Managers reevaluating Ares I-Y flight test

Constellation program managers agreed to reevaluate the proposed Ares I-Y flight test during an Oct. 30 Control Board and plan to take the decision up the ladder to management at NASA Headquarters soon. The decision could result in the removal of the Ares I-Y flight from the manifest in order to better align test flights with evolving program objectives.

 

As part of the program’s ongoing review of its ground and flight test strategy, managers evaluated the flight test plan and decided that the Ares I-Y flight fell too late in the vehicle development phase to provide useful information and lacks key elements to make it a true validation of the flight vehicle’s systems.

 

Originally, the I-Y test was defined as an incremental “placeholder” and planned for 2012.  It was to be a suborbital flight to test a five-segment booster, a flight production upper stage — without a J-2X engine — a functional command module and launch abort system and a simulated encapsulated service module.

 

By fall 2008, program managers were already looking at changing direction for the Ares I-Y test to improve the overall program’s chances of flying a full test vehicle by 2014. Now, with the Constellation Program nearing its preliminary design review and with maturing vehicles and systems, managers agree the I-Y test objectives can be achieved through other tests already in the manifest.

 

For example, the ascent abort test for Orion’s Launch Abort System can be incorporated into abort tests planned at White Sands Missile Range in 2012 and 2013 and on the first Orion flight in 2014. The ascent test will document the performance of the LAS in the event control of the launch vehicle is lost after first stage separation.

 

Removing the Ares I-Y flight test eliminates a unique vehicle configuration that must be designed and managed separately from the objective designs of Ares and Orion. It allows the team to focus on achieving a first launch of a thoroughly verified system and represents a tightening of the program as a function of its maturation that will ultimately save money needed for other tests.

 

“It simply does not fit where we are headed,” said Jeff Hanley, Constellation Program manager and chairman of the Control Board. “The test vehicle was intended to meet evolving needs but the current configuration is too different from what the program requires to certify the Ares/Orion vehicle systems.”

 

The current Constellation manifest shows the Ares I-Y flight test scheduled in March 2014, just a year out from the proposed first crewed flight Orion 2, planned in 2015.

 

Managers are also considering other options including a flight test that would fly in 2012 or 2013 that would have revised flight test objectives to better support vehicle development.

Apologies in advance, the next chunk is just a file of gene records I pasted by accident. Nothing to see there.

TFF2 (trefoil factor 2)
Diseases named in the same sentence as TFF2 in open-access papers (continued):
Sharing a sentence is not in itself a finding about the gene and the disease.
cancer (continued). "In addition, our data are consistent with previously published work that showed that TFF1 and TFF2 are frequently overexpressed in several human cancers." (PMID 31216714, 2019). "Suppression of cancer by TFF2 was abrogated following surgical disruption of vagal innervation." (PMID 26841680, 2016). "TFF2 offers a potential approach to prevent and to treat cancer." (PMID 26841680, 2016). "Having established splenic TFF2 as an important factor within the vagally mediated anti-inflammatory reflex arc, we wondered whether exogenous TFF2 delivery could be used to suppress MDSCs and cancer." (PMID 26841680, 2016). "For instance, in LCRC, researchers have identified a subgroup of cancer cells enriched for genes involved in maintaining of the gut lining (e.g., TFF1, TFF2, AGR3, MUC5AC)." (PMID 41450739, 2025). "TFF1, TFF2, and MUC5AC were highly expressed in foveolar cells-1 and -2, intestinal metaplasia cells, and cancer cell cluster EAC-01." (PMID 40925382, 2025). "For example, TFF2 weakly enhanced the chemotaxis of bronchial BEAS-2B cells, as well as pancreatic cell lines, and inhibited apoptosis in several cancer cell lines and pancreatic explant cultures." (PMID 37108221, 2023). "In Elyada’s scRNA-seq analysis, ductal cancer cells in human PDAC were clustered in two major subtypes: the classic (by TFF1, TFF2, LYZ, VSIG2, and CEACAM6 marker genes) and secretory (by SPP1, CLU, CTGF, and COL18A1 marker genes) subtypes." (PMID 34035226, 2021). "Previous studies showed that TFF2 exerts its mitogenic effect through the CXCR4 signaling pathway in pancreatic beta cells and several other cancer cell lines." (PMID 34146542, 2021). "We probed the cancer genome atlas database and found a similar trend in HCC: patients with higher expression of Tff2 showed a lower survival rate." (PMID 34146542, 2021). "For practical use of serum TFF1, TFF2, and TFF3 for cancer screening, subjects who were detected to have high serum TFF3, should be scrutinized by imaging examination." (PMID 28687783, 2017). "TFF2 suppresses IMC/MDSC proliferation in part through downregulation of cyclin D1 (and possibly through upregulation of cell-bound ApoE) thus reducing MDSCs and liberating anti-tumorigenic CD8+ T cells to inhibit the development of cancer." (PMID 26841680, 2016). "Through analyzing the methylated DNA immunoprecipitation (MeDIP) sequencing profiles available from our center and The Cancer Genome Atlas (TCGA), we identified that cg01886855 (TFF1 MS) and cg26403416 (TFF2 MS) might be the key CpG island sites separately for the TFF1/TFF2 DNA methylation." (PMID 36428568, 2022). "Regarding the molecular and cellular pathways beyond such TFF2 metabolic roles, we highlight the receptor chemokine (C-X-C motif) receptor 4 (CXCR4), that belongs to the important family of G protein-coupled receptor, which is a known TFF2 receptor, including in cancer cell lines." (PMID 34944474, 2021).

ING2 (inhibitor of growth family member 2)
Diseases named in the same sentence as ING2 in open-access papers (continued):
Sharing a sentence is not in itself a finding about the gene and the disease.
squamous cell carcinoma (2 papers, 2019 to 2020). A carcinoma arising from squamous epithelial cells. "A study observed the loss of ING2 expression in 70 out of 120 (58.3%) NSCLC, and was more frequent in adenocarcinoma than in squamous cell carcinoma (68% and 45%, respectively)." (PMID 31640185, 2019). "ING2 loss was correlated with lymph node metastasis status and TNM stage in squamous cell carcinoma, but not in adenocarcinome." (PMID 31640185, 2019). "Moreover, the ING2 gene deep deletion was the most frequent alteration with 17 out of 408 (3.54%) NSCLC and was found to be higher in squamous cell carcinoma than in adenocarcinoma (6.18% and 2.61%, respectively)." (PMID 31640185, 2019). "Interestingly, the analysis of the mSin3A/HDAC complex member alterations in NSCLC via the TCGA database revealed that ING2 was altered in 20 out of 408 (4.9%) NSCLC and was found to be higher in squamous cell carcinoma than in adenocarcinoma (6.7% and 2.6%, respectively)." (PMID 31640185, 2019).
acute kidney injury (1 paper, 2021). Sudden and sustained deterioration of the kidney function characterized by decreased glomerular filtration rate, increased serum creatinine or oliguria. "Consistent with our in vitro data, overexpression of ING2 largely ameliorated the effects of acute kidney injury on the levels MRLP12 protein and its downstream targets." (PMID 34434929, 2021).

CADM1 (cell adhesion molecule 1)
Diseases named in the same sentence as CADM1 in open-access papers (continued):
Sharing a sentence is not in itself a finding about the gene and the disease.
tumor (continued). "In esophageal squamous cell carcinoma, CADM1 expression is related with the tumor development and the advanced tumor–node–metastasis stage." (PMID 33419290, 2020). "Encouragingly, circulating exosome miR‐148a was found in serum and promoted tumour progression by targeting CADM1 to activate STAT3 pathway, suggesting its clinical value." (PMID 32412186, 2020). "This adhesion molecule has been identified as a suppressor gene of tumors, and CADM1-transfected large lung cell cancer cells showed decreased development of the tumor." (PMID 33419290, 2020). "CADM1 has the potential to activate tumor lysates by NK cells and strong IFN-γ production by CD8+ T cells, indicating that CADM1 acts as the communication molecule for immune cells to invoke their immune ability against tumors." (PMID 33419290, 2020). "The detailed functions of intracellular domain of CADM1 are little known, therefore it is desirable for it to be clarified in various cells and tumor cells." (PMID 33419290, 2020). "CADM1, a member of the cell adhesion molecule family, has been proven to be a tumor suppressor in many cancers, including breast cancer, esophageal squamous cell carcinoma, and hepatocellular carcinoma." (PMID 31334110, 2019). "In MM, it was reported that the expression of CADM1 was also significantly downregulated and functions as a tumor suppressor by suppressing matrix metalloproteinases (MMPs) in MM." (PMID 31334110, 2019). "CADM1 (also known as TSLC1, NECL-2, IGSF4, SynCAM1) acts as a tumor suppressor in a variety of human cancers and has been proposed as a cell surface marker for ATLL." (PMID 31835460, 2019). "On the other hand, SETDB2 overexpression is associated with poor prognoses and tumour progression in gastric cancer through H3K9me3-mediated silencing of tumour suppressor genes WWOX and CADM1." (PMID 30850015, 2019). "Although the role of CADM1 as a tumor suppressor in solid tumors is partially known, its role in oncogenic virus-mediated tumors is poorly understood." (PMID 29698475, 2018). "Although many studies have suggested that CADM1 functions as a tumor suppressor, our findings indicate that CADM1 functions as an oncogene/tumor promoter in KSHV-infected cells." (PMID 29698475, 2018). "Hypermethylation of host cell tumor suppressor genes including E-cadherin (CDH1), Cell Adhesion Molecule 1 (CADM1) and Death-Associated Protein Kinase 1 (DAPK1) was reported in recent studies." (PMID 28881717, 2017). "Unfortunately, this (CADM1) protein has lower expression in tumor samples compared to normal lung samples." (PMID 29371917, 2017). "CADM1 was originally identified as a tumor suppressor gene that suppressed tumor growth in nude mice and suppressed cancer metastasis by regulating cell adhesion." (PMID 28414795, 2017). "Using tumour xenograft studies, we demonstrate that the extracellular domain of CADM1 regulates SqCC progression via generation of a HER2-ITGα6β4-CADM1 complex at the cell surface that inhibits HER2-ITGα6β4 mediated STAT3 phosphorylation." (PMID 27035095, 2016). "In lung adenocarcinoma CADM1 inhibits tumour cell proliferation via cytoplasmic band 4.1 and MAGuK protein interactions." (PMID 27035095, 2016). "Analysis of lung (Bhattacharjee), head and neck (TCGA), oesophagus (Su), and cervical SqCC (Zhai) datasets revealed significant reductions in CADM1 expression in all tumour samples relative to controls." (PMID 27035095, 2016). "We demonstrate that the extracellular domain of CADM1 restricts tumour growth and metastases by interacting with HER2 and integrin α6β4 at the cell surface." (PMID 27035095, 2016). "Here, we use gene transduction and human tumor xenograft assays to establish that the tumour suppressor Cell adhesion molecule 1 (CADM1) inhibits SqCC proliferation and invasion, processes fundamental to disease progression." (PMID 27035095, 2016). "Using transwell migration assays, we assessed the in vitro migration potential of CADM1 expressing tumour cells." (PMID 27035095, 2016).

5 thoughts on “Managers reevaluating Ares I-Y flight test”

  1. Given the staging problem & the parachute problem in Ares 1-X, you’d think there would be more full stack tests, not less. Guess bankers come first.

  2. Why not fly an early Ares 1 in 2012 with 5 segment SRB and an old Apollo J2 engine, aren’t there a few working units available you have been using for testing?, on a flight ready upper stage ASAP with either an early version of Orion capsule or just a dummy capsule/service module on a long sub orbital flight? The 5 segment SRB obviously works and isn’t the J2X engine the longest lead item? That way you could flight test the 5 segment SRB, the upper stage in controlled flight and separation of upper stage and Orion service module in a couple of years, say mid 2012. If that all worked your 90% of the way into orbit in 2 years and all you are then waiting for is the J2X and Orion service and command modules. Remember Saturn 5 flew all stages live on its first flight. Space Shuttle carried humans on its first flight. Stayed up to 3am watching Ares 1X, awesome launch. Cracked up laughing over the 5 hole sock problem.

  3. It’s a prudent move. However, with a re-evaluation of the test objectives and manifest, I would think that the first test of the crewed Orion shuld be able to be undertaken in late 2013, not 2015. The lead times are too long and we should be back on the moon by 2015 and to mars, by 2020. Resources and concerted effort could be the difference. A solid, safe, efficient, and cost effective vehicle and exploration equipment and goals and milestones to the moon and mars can be accomplished within this timeframe. We have the technology and we need to go for it.

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